Test your IQ on aviation history"The biggest advantage is everything is on one display. Normally it's six (instruments), and you're comparing them all in your head. It takes a lot more time and brain processing. With Chelton, it's a three-dimensional quick glance," said Chad Menne, a 29-year-old Minneapolis instructor with nine years of experience as a pilot.

"It looks almost like a video game," he said. "It's way different from what aviation has been for the last hundred years."

Pratt said the system is not meant to be installed in all the 188,000 active planes in the United States. He's targeting the 20,000 to 25,000 owners of small planes _ the doctors, lawyers and business owners who fly occasionally but whose skills could benefit from a flight computer.

A $75,000 Chelton avionics package, about the middle of the price range, comes with two screens to create what the company calls "synthetic vision."

The left screen shows a forward-looking, 70-degree view of the horizon and the terrain ahead, along with the aircraft's compass heading, speed and altitude. People can see only about 45 degrees, so it nearly doubles a pilot's natural view.

The left screen is also used for navigation. The pilot can select a destination, such as an airport, and the display will show a series of artificial green boxes, each representing a 400-foot-wide target in the sky. The boxes line up to form a tunnel toward the destination airport. Aim the plane through the boxes and the runway will appear under the landing gear. Or, if a pilot prefers, the interfaced autopilot can do the same thing, including complicated instrument landing approaches.

The right screen is a top-down view of the aircraft's location on a moving map, showing exact location, along with any nearby air traffic or airports. Even tall obstructions, such as radio towers, are clearly mapped out.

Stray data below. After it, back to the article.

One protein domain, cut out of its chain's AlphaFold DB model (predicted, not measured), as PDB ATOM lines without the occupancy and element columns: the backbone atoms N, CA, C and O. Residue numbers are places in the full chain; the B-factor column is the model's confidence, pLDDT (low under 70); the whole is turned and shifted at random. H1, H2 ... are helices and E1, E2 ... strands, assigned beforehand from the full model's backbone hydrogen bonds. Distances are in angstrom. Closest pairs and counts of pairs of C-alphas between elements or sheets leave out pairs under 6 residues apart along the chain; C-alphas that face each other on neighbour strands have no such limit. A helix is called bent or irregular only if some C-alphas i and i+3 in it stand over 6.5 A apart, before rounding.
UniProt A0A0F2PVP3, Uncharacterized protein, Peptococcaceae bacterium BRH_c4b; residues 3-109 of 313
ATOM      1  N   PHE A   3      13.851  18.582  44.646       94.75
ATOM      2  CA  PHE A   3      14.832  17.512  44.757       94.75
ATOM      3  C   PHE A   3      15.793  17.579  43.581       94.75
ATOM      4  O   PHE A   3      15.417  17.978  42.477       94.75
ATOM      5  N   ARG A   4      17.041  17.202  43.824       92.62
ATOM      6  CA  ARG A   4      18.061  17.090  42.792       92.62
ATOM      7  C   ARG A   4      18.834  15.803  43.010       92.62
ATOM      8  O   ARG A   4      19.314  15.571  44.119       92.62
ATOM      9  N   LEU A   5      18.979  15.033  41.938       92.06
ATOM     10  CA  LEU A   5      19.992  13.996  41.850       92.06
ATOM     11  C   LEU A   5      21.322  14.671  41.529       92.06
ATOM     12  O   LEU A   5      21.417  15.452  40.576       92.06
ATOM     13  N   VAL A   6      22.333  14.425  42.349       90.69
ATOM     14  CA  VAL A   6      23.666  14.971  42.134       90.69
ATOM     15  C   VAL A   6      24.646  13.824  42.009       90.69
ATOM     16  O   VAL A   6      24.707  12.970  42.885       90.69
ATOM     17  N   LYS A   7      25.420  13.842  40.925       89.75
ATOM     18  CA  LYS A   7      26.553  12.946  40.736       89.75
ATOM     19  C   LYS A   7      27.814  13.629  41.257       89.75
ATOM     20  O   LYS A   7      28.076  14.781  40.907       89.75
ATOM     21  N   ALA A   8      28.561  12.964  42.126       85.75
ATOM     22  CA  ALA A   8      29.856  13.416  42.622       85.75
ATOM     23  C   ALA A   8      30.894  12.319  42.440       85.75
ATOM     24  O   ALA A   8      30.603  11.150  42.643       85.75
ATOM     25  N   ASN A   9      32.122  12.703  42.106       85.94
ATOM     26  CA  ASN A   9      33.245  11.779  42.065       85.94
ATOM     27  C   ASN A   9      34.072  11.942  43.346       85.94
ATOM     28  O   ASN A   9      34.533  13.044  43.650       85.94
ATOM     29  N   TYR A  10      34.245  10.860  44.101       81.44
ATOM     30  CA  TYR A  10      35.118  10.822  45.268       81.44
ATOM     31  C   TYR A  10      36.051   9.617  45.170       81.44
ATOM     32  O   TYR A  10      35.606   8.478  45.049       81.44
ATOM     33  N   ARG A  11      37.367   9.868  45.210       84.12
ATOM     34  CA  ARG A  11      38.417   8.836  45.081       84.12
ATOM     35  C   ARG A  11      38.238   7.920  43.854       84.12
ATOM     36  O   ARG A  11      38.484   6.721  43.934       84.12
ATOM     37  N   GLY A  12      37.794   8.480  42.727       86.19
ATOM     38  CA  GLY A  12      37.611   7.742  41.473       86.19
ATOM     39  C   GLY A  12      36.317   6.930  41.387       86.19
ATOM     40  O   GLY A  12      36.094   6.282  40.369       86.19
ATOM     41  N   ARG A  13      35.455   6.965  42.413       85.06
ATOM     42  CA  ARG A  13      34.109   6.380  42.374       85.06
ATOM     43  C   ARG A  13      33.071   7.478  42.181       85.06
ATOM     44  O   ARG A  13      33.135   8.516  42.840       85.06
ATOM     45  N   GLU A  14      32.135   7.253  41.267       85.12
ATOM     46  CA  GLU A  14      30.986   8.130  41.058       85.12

The FlightLogic computer comes with back-up electronics to prevent failure.

Replacing old systems
Pratt and a friend, former Navy test pilot Rick Price, started developing the system together in 1996.

"I was building an airplane of my own and I was looking at an instrument panel that was designed in the 1940s," said the 38-year-old Pratt, who has been flying 15 years.

A century of flightPratt and Price formed Sierra Flight Systems, with Price writing most of the computer code in his spare time during law school.

As development continued, the partners found the ground terrain display, which is modeled on United States Geographical Service maps, was actually too realistic.

"We actually had to dumb-down the detail," Pratt said.

Sierra later merged with Chelton Group, an existing aeronautical communication and navigational equipment producer, and became Chelton Flight Systems. The new partnership sold its first experimental unit in 1999 and the system was approved by the Federal Aviation Administration for general sales and installation in March.

To date, the company has sold about 750 systems.

Copyright 2003 The Associated Press. All rights reserved. This material may not be published, broadcast, rewritten or redistributed.